Whether you buy firewood from a dealer or cut it up yourself, chances are you've come across a piece or two of rotten firewood.
Should you burn this rotten or punky wood?
Compared to solid, well seasoned firewood, the rotten wood is definitely less desirable.
Although it might not burn as well, some firewood that has a small amount of rotten material can still be used.
One important thing to consider is where the rotten material is at.
Is the firewood rotten in the middle heartwood?
Or is the outer sapwood rotten?
The difference between the two could dictate whether or not you want to use it.
Some trees like oak can lay on the ground for a while and still be okay to use.
The outer edge of the wood known as the sapwood will become punky or rotten, but the inner heartwood remains solid.
Generally, if the heartwood is still solid a little rotten sapwood on the outer edge will not render the wood useless.
Firewood that is rotten will exhibit some of these signs:
You can - but it’s not recommended.
Rotten wood is not only less dense than solid wood, meaning it won’t produce as much heat, but it can produce creosote and gum up your chimney because rotten wood is typically wet.
Not only that, but burning firewood that’s rotten won’t smell good - and it’s not great for your health.
A little rot here or there is not problematic, but a fully rotten log
One of the biggest reasons that most experts recommend not burning rotten firewood is that it can make you sick.
Just as you shouldn’t burn firewood that was ever treated with paint, stain, or glues, you also should not burn wood that has rotted.
That’s because it can produce a horrible odor and can also release fungus, mildew, mold, and bacteria that is not only repugnant to inhale but also bad for your respiratory tract.
If you have asthma or allergies, it can trigger these or make them worse.
At the very least, burning rotten firewood is a good way to give yourself a stuffy nose or headache!
If you're out cutting firewood and you cut into a log that is rotten in the center, chances are you should just leave it.
Rotten firewood contains a lot of moisture.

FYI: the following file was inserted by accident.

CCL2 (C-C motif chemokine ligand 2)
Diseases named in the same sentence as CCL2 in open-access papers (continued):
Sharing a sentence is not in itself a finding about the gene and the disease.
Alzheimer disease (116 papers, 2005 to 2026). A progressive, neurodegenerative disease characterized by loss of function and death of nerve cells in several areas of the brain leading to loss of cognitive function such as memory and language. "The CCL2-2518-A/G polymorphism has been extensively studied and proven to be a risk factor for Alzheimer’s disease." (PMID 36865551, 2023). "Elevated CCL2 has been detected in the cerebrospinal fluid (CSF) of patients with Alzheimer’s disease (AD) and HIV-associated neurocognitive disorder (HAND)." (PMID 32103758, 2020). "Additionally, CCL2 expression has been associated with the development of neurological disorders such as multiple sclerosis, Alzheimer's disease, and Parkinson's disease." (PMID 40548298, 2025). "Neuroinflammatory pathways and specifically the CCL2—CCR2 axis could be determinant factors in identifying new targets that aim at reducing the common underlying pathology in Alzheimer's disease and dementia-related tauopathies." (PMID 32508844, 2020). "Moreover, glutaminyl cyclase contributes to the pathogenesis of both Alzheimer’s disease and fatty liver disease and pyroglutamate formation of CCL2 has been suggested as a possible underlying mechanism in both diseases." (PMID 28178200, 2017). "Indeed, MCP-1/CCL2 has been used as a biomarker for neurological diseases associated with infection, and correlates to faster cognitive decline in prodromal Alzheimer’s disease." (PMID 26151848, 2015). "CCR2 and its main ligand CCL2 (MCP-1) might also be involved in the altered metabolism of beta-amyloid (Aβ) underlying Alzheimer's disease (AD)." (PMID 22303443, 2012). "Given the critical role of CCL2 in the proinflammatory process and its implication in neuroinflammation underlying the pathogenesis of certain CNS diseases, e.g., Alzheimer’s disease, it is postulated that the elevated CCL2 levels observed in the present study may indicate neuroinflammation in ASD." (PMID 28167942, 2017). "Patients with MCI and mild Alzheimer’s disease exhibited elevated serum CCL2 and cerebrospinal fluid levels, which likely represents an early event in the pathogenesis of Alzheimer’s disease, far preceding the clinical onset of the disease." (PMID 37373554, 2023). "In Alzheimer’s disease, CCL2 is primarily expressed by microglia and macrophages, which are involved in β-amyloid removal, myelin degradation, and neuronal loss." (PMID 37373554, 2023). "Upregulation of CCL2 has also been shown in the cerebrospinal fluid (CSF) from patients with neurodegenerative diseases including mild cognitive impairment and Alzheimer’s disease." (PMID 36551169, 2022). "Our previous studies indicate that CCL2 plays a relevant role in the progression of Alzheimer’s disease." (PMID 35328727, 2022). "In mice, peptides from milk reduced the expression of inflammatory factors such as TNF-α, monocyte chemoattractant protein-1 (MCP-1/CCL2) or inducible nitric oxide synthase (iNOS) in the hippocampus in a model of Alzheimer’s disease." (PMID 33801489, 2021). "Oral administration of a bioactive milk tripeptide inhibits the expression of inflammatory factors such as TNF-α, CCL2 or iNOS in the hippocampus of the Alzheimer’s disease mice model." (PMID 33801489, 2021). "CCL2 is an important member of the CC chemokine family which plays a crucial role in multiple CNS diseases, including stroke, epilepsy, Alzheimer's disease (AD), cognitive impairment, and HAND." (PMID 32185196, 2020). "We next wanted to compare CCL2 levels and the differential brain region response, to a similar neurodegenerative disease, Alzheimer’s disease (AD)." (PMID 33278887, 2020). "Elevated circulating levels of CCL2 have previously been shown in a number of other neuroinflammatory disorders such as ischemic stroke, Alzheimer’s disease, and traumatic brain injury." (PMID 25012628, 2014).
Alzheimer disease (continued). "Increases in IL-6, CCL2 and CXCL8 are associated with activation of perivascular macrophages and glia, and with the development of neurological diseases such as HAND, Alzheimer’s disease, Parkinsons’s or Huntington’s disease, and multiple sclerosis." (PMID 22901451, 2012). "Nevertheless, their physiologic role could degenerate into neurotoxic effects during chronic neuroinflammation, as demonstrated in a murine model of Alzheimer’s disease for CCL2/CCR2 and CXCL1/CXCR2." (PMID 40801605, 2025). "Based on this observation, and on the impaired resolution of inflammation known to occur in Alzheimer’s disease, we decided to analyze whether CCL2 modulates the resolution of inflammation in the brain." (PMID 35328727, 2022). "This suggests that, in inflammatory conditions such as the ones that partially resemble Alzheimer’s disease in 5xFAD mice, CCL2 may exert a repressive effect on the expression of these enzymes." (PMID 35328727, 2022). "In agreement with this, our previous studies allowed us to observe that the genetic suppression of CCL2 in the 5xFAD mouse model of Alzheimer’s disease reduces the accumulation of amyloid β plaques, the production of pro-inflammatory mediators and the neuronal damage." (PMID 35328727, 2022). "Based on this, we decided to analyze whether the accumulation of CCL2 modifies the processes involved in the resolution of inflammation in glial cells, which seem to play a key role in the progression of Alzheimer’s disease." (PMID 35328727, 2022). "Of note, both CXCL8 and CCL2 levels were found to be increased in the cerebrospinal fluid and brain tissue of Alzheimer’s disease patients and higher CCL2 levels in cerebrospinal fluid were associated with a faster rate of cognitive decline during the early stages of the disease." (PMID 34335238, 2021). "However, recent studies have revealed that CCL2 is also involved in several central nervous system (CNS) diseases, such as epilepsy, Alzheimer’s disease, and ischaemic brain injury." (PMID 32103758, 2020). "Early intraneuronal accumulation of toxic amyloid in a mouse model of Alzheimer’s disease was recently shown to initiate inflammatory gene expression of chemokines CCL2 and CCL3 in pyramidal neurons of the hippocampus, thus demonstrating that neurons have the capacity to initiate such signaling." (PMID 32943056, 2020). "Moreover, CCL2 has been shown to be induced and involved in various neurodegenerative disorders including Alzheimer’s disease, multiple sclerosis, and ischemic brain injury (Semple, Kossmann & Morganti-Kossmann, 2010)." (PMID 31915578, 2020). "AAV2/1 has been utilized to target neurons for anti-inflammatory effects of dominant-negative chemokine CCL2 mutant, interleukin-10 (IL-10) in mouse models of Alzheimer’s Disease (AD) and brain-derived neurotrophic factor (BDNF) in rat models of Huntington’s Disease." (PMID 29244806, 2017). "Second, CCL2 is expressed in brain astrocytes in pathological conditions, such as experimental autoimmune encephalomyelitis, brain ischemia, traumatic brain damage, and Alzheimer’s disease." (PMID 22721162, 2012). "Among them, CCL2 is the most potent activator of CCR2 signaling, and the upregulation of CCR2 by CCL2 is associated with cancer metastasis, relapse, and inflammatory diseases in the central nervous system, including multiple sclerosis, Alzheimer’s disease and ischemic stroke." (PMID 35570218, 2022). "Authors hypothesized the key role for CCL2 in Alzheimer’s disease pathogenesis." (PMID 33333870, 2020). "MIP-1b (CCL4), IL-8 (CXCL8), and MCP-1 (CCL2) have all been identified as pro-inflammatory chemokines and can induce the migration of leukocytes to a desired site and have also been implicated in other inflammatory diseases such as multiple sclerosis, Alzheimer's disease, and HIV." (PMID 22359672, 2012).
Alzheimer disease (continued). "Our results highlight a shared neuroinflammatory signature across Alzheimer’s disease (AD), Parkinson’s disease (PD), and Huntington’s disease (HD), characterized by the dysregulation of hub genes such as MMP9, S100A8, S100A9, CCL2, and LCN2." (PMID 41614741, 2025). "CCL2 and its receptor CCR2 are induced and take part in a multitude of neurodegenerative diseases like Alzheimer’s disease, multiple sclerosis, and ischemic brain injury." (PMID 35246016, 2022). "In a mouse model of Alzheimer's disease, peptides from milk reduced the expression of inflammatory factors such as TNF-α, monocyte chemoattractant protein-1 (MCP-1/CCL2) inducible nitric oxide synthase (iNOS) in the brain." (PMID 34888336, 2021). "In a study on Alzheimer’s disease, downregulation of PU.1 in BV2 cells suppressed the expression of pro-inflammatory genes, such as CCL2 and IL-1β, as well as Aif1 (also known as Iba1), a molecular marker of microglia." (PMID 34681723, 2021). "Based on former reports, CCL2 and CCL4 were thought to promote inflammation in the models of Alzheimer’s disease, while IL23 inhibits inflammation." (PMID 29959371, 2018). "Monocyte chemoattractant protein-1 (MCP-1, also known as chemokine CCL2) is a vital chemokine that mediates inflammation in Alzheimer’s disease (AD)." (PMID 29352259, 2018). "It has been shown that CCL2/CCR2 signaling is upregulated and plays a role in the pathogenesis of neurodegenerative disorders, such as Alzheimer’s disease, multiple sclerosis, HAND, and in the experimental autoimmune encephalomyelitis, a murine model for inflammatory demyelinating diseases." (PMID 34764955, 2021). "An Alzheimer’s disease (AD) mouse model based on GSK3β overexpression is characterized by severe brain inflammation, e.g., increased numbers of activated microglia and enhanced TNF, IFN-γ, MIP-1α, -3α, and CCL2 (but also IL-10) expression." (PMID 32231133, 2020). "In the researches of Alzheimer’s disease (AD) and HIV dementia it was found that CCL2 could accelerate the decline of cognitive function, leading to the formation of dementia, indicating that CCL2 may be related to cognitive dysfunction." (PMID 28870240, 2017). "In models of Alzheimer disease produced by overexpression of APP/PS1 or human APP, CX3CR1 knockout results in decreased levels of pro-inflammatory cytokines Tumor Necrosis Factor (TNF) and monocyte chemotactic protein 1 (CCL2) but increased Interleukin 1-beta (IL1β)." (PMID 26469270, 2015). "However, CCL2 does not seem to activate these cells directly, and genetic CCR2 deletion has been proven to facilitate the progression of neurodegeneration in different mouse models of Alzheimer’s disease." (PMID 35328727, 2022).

The rotten wood soaks up water from the ground and atmosphere like a sponge.
Wet wood will smolder and smoke potentially causing creosote to build up on the inside of your chimney.
Never bring rotten wood into your house.
The decaying material inside the wood is probably full of insects.
When you bring the wood into your warm house, you increase the chances of these insects invading your home.
Firewood that contains rotten heartwood produces less BTUs than good quality firewood.
The fungi growing inside the wood have decreased the properties that allow the wood to effectively burn.
If you buy firewood make sure it's solid.
If you buy a lot of firewood, it's not uncommon to have a few pieces that are a little spongy.
A couple of spongy pieces are probably fine, but if several pieces are bad you should consider buying different wood or at least receive a discounted price.
If you’re reading this article and already have a large pile of rotten firewood on your hands, unfortunately, there’s not much we can do to help you - skip to the next section!
But if you’re wondering how to prevent firewood from rotting in the first place, there are a few tips you can follow.
First, remember that in order for wood to rot, it needs oxygen, wood, moisture, and warmth.
You’ve got to eliminate some of those factors to prevent the rot.
Store your firewood
off the ground so that moisture in the soil does not cause the wood to rot.
Increase airflow by stacking the wood or consider covering it with a tarp to protect it from the moisture, too.
Ventilation is key, which is why drying firewood outdoors is essential - but you also need to make sure it is somewhat protected from the elements.
A three-sided shack works wonders for seasoning firewood
without allowing it to rot.
If you have a large pile of firewood that’s rotted on you, don’t despair - there are a few ways you can make good use of it.
One of the easiest things to do is just burn it outside - and don’t stand nearby while you burn it.
Of course, if only a bit is rotten, you’re totally fine to burn it indoors by mixing it in with higher-quality wood (or after cutting off the rotten pieces).
Outdoors, you shouldn’t have a problem burning wood that’s even extremely rotten.
You won’t have to worry about creosote build-up here.
Just try not to breathe it in and
remember it’s definitely not going to burn as well.
There are other ways you can get rid of it, too.
Consider chipping it up to use as mulch or let it totally rot down in a compost pile.
You can often dispose of it at a landfill or composting facility or, if you have a large tract of property that you own, you can leave it in the woods to serve as valuable habitat for mammals, birds, insects, and soil borne organisms.
Just don’t stash it near your house - that’s a good way to encourage pests to visit.
If you come across firewood that only has rotten material on the outer edge, make sure it's dry and mix it in with other higher quality wood.
If the entire piece of wood looks rotten, especially the inner heartwood, don't use it.